As the world sifts through the trove of CIA documents released yesterday by Wikileaks, the New York Times tells us that the revelations have ruptured the fragile trust between the government and Silicon Valley. Major technology companies, including Apple, Google, and Microsoft, are trying to assess how badly their core products have been compromised. The documents released by Wikileaks suggest that the CIA found 14 vulnerabilities in the iPhone, which Apple said it had either already patched or is now working to patch, as well as two dozen in the Android operating system, which Google said it was studying. The Daily Beast adds that a CIA employee was most likely the source of the leak. Meanwhile, memes quickly spread online alleging that the leak showed that the CIA had framed Russia for the hacking of the Democratic National Committee, with one cybersecurity expert speculating that bots may have been involved in disseminating the rumor.
The Hill informs us that the House Permanent Select Committee on Intelligence will hold its first public hearing in its contentious investigation into Russian interference in the 2016 presidential election on March 20th according to HPSCI Chairman Devin Nunes (R-Calif.). The hearing has been scheduled for the same day as the beginning of the Senate Judiciary Committee’s hearings on the nomination of Judge Neil Gorsuch to succeed the late Justice Antonin Scalia on the United States Supreme Court. The witness list includes FBI Director James Comey, NSA Director Mike Rogers, former CIA Director John Brennan, former Director of National Intelligence James Clapper, former acting attorney general Sally Yates, and two senior officials from the cybersecurity firm that identified the breach of the DNC as being the work of Russian operatives.
Politico writes that now the CIA is providing raw intelligence to the intelligence committees as the investigations enter a new phase. Senate Select Committee on Intelligence Chairman Richard Burr (R-NC), House Majority Whip John Cornyn (R-TX), and members of the House Permanent Select Committee on Intelligence visited CIA headquarters on Monday to view intelligence information.
As the fallout continues over President Donald Trump’s unsupported claims that former President Obama wiretapped his phones at Trump Tower during the 2016 presidential campaign, the Hill notes that former CIA Director and Defense Secretary Leon Panetta raised concerns yesterday over the claim, saying that it “weakens the office of the presidency.”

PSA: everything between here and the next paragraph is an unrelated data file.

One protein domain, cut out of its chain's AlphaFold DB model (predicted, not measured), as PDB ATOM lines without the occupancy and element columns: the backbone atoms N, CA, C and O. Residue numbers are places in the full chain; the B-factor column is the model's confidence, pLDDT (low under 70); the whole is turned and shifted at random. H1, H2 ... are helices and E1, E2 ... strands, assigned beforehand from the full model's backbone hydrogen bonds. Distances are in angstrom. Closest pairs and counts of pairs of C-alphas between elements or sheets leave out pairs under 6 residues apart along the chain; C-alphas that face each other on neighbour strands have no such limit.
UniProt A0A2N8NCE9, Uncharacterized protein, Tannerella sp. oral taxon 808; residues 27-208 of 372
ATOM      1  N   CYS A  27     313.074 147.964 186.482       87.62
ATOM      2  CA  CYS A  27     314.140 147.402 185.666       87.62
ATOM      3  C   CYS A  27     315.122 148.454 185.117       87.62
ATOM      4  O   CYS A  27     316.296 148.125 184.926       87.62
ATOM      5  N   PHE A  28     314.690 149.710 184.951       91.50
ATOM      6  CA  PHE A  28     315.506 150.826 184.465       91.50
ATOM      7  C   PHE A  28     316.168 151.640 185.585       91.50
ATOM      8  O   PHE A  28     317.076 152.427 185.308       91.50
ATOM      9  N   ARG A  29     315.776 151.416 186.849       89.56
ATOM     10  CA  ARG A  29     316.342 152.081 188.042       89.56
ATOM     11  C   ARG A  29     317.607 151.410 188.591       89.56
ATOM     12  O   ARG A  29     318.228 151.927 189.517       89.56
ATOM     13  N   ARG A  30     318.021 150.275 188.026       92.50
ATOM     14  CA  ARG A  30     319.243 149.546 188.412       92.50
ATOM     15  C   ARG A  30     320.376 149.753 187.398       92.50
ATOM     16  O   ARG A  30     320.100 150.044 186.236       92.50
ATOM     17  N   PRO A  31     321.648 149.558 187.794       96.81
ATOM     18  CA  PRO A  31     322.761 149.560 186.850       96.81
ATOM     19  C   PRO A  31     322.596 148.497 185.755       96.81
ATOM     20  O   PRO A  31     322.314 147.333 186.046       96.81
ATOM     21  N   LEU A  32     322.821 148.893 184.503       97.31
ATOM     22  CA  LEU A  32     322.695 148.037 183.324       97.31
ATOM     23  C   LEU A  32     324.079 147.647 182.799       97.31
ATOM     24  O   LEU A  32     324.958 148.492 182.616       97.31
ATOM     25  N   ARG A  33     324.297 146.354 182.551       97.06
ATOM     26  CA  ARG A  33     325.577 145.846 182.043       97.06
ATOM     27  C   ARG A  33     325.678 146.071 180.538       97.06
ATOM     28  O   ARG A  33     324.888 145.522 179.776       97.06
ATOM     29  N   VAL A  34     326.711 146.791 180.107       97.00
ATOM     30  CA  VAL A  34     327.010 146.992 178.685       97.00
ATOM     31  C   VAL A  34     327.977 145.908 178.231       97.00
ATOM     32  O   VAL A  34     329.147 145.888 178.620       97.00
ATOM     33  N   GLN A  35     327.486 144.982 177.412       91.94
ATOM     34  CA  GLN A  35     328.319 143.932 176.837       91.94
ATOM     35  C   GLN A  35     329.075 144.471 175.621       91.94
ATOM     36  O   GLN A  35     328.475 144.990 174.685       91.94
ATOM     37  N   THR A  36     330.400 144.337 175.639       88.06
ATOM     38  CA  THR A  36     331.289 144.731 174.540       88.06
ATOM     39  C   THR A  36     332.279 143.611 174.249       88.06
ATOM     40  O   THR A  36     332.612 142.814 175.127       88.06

Meanwhile, Senators Lindsey Graham (R-SC) and Sheldon Whitehouse (D-RI), the Chairman and Ranking Member of the Senate Judiciary Committee’s Subcommittee on Crime and Terrorism, have requested that the FBI provide copies of “any warrant applications or court orders … related to wiretaps of President Trump, the Trump Campaign, or Trump Tower.” Republican members of the House Judiciary Committee have also requested a briefing from the FBI on Trump’s allegations of wiretapping.
The Guardian reports that a bipartisan bill introduced in the House of Representatives today seeks to sanction Russia for its role in election hacking both here in the United States and in the European elections of 2017. The resolution, introduced by Representative Peter Roskam (R-IL) and Representative David Cicilline (D-RI), seeks to sanction “entities and individuals in Russia or associated with the Russian Government who interfere in democratic elections,” and cites specifically the express desire of Russia to “divide the North Atlantic Treaty Organization alliance, weaken democratic institutions, and support extremist, pro-Moscow candidates throughout Europe.”
President Trump’s new national security advisor Lt. Gen. H.R. McMaster has succeeded in reversing his predecessor’s policy of excluding National Security Council staff from phone calls between President Trump and foreign leaders, Politico writes. NSC staff will now be included on the calls for the first time since the inauguration.
The Hill also informs us that the Senate Select Committee on Intelligence has postponed the vote on Trump’s nominee for Director of National Intelligence, former Senator Dan Coats, until Thursday due to the volume of unanswered written questions by Committee members. The delay comes at a time of intense scrutiny for the Trump administration over its communications with Russian officials. Coats has tried repeatedly to reassure Committee members on the strength of the DNI’s position on the National Security Council, saying that Trump administration’s language reorganizing the NSC was never intended to “demote” the DNI. The Washington Post provides a tracker of how many other key positions have yet to be filled in the Trump administration.
Meanwhile, Hawaii has become the first state to file a legal challenge to Trump’s new executive order restricting travel from six majority-Muslim countries, with attorneys from the state filing a 40-page request for a district judge to issue a temporary restraining order blocking implementation of the new order, according to CNN. CNN also reports that national security adviser H.R. McMaster spoke at a naturalization ceremony in Alexandria, Virginia earlier this month, where an Iraqi family he sponsored became U.S. citizens. Iraq was left off the list of Muslim majority countries targeted by the new travel ban, after having been included in the original one.